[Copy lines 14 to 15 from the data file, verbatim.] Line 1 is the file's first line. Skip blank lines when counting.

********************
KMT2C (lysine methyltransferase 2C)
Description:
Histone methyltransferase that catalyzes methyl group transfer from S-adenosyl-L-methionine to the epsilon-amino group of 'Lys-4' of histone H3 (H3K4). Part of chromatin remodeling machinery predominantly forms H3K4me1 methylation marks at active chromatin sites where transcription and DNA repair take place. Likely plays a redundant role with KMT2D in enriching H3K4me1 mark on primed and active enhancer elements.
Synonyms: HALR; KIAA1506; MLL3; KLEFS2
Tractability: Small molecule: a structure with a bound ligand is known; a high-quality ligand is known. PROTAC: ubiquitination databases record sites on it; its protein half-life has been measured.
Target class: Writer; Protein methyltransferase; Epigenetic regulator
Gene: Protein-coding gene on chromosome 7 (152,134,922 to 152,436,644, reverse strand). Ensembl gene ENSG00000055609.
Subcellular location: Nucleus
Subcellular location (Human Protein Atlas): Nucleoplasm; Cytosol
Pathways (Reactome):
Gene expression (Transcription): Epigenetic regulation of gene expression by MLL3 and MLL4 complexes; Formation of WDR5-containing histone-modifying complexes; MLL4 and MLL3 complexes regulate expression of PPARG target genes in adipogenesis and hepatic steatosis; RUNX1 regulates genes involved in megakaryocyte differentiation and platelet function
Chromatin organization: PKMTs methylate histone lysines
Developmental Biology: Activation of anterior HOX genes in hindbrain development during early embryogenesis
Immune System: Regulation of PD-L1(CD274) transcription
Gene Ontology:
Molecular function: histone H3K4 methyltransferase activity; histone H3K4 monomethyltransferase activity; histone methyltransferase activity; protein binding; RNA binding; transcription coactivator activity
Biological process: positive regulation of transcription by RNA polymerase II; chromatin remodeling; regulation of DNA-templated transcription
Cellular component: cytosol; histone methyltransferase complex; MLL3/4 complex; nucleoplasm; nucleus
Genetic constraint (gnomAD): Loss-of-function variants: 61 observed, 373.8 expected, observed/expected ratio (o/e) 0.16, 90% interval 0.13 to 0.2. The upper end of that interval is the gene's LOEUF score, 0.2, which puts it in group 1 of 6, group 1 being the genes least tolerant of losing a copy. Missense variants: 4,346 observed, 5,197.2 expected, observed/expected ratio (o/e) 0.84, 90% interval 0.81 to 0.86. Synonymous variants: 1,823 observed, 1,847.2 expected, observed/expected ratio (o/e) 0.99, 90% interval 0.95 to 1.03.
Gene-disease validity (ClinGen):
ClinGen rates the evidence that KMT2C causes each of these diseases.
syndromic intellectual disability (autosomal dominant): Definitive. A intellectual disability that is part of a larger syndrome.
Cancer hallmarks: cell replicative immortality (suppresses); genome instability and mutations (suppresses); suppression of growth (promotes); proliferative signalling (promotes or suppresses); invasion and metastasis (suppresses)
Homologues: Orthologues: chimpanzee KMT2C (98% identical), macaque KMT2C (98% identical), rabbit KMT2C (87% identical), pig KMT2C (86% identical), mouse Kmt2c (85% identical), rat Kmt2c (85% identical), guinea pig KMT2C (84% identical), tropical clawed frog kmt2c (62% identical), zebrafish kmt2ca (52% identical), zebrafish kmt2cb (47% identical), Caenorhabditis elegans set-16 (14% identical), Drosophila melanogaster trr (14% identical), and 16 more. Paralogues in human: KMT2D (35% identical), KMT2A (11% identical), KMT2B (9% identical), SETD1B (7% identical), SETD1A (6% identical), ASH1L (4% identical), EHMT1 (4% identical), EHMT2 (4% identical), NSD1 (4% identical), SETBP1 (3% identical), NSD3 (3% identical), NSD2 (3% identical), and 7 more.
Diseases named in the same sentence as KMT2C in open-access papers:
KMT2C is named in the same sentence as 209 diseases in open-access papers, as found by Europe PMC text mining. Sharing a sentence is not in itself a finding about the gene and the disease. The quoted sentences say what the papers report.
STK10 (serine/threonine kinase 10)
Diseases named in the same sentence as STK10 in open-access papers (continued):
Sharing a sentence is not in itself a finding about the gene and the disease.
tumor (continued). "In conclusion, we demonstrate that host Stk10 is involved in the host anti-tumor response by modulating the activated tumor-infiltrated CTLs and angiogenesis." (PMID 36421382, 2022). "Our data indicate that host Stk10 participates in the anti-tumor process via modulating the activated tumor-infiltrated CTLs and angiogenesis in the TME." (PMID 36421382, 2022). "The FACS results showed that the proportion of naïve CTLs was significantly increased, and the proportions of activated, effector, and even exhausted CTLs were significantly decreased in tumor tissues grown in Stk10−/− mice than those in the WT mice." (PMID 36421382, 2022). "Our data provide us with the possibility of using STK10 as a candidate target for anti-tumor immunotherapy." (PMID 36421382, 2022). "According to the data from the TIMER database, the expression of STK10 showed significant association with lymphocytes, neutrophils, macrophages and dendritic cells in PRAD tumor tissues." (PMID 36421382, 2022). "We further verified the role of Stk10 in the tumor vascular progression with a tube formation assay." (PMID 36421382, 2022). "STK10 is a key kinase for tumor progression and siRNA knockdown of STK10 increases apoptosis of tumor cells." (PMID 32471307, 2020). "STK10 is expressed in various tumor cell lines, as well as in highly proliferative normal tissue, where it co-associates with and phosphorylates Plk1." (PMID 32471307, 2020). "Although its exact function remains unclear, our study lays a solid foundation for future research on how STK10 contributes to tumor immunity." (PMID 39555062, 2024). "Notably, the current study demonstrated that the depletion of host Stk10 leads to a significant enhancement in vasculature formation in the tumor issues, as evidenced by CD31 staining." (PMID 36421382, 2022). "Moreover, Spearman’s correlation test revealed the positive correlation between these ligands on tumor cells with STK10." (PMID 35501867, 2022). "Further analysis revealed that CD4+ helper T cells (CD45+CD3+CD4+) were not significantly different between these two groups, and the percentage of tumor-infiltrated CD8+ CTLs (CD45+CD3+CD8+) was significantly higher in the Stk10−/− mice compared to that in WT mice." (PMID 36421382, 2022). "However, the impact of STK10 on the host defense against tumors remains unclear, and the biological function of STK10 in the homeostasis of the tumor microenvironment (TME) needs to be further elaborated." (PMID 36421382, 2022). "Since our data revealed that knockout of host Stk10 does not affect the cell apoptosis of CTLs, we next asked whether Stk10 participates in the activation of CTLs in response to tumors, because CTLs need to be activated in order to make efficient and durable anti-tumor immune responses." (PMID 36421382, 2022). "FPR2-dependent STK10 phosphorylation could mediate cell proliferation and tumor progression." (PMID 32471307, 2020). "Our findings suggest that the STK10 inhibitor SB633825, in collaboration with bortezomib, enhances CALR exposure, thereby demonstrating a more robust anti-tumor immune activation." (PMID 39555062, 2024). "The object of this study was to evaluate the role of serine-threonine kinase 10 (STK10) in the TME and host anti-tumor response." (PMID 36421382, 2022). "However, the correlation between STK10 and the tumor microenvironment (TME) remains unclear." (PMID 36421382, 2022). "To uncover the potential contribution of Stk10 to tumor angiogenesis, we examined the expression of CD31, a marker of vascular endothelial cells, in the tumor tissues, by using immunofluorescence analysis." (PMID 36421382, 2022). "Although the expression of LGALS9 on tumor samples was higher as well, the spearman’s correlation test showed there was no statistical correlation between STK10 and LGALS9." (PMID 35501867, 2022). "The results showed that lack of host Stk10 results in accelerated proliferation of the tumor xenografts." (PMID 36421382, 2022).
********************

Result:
Immune System: Regulation of PD-L1(CD274) transcription
Gene Ontology: